Worst is Yet to Come for India, Says Google CEO Sundar Pichai

Google CEO Sundar Pichai recently spoke about his company’s efforts to support India during the second wave of coronavirus that has ravaged the nation with a huge number of cases and deaths being reported on a daily basis over the past few weeks amid a massive shortage of basic medical supplies. Stating that the worst is yet to come for India, Pichai said during an interview to CNN “the right information on the ground has been a big focus for us.” Pichai said, “India deserves our attention right now,”.

The interview came after Pichai and Microsoft’s Satya Nadella — two of the most famous Indian-born US-based CEOs — publicly pledged to help battle the surge of coronavirus cases. Google said in a blog post that it would provide a grant to UNICEF for urgent medical supplies, as well as a grant to online donation platform, Give India, to support in-need families impacted by the virus. Google is also putting $15 million into public health information campaigns. Pichai became CEO of Google in 2015 before becoming head of Google’s parent company Alphabet (GOOGL) in 2019.

Highlights from Pichai’s interview:

On witnessing the unfolding crisis in India from afar:

The situation there is dire, and it’s been heartbreaking to see. I think the worst is yet to come. Being here, seeing the attention here, I realise at the highest levels from President Biden, Secretary Blinken — there’s been focus on seeing how we can help India and the other countries being affected.

On what Google is doing to help:

Different companies have different capabilities, and the US government has its unique capabilities. From our side, we really focused on providing the most helpful information. There are 600 million people connected to the internet and they’re looking for information about vaccine and testing. So working with the Ministry of Health in India, making sure we can get the right information on the ground has been a big focus for us. As for us partnering with NGOs and public health organizations to get the messaging out. It’s important that people are able to stay home and mask and stay safe. So we’re helping get the message out in partnership.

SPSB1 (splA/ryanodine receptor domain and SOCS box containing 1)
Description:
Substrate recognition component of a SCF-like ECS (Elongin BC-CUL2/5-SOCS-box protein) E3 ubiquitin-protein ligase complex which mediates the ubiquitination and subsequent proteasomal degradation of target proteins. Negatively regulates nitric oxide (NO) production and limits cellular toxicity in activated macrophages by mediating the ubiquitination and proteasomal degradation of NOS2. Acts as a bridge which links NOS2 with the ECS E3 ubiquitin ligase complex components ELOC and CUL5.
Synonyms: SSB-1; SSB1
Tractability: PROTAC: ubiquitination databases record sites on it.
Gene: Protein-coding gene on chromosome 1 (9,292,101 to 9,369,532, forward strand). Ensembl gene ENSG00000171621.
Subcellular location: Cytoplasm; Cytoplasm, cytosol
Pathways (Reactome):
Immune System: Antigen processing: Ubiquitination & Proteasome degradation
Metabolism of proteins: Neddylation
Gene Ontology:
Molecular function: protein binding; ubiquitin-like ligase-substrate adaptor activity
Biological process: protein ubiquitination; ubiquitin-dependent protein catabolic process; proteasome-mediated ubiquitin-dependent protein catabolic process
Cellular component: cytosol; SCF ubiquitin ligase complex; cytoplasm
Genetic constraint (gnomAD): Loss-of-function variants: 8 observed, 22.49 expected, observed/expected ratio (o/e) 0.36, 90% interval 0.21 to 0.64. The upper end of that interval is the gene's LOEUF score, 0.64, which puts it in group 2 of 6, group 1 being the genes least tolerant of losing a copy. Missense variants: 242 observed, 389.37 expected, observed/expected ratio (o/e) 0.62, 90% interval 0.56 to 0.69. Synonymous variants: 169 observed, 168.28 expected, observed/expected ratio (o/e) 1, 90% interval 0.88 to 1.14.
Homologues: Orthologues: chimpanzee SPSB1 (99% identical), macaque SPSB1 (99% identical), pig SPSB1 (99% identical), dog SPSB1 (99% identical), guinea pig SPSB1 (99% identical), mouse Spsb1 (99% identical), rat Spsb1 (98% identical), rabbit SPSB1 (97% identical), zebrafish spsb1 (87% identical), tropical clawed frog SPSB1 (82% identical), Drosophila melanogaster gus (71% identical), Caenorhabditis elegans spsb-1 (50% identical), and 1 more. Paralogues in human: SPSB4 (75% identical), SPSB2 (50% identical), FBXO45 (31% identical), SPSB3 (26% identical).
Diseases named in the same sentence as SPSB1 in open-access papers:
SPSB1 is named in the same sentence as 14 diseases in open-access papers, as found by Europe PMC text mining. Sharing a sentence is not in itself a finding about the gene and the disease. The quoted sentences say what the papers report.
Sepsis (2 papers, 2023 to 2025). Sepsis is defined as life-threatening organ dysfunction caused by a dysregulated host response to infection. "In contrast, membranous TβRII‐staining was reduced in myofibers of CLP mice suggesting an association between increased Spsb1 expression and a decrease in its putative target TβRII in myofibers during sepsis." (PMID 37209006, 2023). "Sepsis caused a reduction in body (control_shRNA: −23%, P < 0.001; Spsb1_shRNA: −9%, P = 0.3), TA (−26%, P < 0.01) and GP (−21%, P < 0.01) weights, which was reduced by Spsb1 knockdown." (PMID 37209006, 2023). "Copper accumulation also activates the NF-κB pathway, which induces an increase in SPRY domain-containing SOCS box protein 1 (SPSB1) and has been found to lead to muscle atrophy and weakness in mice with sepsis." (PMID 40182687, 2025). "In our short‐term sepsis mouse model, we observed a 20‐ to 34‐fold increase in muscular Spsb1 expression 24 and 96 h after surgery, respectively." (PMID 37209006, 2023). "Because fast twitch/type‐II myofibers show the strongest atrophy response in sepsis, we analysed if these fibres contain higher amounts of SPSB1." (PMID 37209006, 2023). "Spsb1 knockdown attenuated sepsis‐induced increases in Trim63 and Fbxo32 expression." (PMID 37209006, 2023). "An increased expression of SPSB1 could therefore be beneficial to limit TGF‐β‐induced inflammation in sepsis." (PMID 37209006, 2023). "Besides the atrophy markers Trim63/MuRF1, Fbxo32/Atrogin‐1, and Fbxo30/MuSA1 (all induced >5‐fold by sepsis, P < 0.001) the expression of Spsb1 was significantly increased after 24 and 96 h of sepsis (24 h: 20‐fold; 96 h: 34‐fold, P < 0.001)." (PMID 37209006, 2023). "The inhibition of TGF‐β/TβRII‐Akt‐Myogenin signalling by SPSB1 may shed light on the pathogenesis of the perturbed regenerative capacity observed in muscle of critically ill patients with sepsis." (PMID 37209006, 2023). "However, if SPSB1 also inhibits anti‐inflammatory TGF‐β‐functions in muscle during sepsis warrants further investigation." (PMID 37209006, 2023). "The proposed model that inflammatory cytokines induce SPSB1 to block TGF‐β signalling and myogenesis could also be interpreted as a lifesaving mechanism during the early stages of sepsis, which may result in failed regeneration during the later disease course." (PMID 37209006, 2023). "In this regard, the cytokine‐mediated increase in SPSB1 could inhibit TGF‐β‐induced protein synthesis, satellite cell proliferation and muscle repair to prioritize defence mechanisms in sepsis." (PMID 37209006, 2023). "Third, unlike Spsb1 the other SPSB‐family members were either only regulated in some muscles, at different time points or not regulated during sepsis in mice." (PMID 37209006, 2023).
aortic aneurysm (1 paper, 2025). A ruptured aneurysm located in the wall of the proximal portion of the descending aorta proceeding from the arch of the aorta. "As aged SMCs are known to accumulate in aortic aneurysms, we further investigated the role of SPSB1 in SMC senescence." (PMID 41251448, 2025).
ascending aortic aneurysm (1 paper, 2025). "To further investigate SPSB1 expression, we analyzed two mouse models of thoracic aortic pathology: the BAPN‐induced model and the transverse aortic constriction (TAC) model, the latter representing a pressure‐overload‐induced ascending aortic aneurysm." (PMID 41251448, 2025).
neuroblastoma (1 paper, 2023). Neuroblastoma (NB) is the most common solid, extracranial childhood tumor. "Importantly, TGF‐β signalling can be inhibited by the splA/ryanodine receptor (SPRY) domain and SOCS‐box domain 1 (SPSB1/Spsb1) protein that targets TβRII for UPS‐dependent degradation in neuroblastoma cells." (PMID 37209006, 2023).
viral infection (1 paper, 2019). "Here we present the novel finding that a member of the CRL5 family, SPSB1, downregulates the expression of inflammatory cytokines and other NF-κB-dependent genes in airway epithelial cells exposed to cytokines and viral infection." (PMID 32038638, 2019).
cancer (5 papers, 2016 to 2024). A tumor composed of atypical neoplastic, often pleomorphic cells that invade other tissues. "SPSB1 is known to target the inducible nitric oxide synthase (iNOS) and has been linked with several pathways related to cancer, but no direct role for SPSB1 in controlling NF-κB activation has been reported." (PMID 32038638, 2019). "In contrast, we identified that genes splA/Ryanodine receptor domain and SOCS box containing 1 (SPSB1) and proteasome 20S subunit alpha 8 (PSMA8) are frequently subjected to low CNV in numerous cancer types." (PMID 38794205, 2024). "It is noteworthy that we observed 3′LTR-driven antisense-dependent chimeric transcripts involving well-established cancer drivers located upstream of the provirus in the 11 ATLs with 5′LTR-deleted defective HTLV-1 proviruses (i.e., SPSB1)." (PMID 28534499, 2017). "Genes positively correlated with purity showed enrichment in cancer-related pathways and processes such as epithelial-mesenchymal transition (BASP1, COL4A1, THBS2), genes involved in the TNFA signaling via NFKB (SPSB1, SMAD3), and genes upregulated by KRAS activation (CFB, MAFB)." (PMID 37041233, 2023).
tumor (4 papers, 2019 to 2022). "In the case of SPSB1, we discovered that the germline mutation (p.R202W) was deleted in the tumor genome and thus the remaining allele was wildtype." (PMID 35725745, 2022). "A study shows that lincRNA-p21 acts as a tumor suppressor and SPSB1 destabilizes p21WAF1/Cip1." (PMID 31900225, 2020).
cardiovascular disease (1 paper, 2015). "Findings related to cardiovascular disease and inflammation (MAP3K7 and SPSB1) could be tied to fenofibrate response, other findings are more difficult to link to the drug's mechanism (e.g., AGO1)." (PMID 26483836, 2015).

On how other companies can make a meaningful difference:

I think taking the expertise in your company where you can and being ready to help in a coordinated way is going to be helpful. The second, it’s very possible to provide cash and other resources to organizations on the ground I think can make a big difference.

On vaccine supply and a possible intellectual property waiver:

I was more involved in the conversations around providing raw materials, supply access so India can begin manufacturing its vaccines. I’m not familiar enough around the issues around IP to weigh in on them. I was encouraged by the AstraZeneca doses to India. This pandemic will involve us tackling it globally. The U.S., we’re very fortunate. We need to work hard to make sure we can get access to vaccine supply around the world as soon as possible.

On India’s Prime Minister Narendra Modi’s handling of the pandemic:

If you look around the world, Covid has been humbling in the sense that, when you think you’re on top of it, there can be a surge back. I think encouraging good public safety measures and paying attention to crisis is the only thing you can do in the short term. That’s the effort I’m seeing. As a company, we stand by ready to help.

On recent take-down requests from the Modi government over critical pandemic posts on Twitter, Facebook:

Normally we do comply with local laws, particularly in Democratic countries which through their norms and processes have passed laws. I think one of India’s strengths is a deeply rooted democratic tradition, based in freedom of expression and allowing for diversity of viewpoints. That’s a strength… We haven’t had any requests. In the past we’ve been able to work constructively with governments around the world, and we’ll continue that approach here.

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